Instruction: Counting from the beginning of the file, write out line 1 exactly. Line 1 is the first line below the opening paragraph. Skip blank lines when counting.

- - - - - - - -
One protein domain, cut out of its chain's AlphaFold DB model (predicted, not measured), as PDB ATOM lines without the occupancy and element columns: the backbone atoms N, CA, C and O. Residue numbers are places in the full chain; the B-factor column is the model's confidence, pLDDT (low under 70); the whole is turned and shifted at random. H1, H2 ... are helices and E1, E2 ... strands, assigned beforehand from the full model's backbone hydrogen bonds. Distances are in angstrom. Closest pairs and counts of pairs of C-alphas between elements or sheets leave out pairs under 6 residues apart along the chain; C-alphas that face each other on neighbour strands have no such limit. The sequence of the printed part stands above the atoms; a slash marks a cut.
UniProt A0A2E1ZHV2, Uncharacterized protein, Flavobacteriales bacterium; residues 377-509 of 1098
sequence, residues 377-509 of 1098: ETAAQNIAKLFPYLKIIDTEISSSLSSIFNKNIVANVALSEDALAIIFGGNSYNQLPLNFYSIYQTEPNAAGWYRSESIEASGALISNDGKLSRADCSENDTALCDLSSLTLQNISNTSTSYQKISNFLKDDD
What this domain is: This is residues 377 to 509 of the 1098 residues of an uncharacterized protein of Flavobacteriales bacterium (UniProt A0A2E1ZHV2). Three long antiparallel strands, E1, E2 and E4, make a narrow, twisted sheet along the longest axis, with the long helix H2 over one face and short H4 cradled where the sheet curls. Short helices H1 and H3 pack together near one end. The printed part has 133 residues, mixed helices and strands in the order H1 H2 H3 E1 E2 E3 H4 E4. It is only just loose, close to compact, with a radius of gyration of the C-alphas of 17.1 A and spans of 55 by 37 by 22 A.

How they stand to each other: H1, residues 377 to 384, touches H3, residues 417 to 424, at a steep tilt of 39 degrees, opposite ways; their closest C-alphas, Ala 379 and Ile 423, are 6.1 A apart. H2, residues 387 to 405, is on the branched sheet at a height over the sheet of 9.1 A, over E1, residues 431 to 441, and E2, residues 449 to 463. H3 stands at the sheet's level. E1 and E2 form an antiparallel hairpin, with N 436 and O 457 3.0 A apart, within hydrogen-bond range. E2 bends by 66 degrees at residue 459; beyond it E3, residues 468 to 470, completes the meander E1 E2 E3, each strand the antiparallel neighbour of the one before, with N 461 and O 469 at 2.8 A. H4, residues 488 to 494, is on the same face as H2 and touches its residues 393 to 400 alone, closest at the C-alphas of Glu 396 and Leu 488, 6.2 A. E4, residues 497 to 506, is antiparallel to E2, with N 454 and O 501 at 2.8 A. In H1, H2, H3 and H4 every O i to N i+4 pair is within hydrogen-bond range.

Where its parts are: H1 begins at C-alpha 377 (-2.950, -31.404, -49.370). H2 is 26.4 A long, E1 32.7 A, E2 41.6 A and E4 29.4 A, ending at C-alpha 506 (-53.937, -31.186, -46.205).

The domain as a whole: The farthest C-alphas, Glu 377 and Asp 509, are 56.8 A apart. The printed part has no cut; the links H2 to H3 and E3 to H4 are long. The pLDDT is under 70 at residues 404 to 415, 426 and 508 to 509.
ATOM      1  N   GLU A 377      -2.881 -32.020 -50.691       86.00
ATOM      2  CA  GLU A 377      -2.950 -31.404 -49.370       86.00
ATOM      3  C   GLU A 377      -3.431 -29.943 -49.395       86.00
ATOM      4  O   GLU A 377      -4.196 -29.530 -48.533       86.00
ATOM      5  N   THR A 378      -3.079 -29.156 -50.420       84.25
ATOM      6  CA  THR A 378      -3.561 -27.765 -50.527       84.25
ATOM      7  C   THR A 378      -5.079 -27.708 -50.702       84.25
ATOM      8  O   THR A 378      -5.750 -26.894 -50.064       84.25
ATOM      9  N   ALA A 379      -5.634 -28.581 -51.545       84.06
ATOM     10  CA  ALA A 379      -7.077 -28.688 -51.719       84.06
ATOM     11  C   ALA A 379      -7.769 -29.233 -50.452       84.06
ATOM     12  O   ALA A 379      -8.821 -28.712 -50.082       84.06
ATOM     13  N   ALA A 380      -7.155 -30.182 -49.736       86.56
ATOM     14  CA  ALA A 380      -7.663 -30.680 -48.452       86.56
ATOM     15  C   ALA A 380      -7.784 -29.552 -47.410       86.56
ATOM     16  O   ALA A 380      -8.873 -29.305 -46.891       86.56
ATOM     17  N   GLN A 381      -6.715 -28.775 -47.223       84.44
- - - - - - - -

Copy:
UniProt A0A2E1ZHV2, Uncharacterized protein, Flavobacteriales bacterium; residues 377-509 of 1098